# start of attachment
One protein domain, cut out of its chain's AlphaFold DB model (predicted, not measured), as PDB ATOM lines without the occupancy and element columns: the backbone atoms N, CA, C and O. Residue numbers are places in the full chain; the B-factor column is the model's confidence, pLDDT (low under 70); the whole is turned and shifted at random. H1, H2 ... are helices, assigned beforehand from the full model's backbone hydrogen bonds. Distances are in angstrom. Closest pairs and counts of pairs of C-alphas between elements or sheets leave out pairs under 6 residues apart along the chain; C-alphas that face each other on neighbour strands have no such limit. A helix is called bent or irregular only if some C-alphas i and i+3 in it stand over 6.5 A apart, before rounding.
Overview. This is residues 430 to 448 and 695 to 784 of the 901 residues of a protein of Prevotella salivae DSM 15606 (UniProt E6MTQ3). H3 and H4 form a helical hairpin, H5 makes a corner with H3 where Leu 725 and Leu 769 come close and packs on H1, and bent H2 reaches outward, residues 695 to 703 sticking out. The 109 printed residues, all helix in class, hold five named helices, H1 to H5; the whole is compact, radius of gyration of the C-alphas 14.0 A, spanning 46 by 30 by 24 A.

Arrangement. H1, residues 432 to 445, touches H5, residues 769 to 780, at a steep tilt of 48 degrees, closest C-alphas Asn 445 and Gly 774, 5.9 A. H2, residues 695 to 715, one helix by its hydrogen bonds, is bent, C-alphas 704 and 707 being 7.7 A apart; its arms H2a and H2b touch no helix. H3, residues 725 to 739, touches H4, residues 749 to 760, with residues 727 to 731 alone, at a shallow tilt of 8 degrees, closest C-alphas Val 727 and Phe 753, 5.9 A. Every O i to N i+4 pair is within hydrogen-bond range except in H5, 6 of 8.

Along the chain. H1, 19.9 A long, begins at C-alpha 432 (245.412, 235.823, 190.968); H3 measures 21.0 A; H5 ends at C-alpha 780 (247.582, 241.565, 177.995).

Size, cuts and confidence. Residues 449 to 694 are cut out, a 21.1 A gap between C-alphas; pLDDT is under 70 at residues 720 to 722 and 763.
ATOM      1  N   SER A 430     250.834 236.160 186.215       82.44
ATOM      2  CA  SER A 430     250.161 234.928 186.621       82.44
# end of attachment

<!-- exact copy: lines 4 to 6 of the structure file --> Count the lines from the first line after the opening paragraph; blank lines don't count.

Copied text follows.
Size, cuts and confidence. Residues 449 to 694 are cut out, a 21.1 A gap between C-alphas; pLDDT is under 70 at residues 720 to 722 and 763.
ATOM      1  N   SER A 430     250.834 236.160 186.215       82.44
ATOM      2  CA  SER A 430     250.161 234.928 186.621       82.44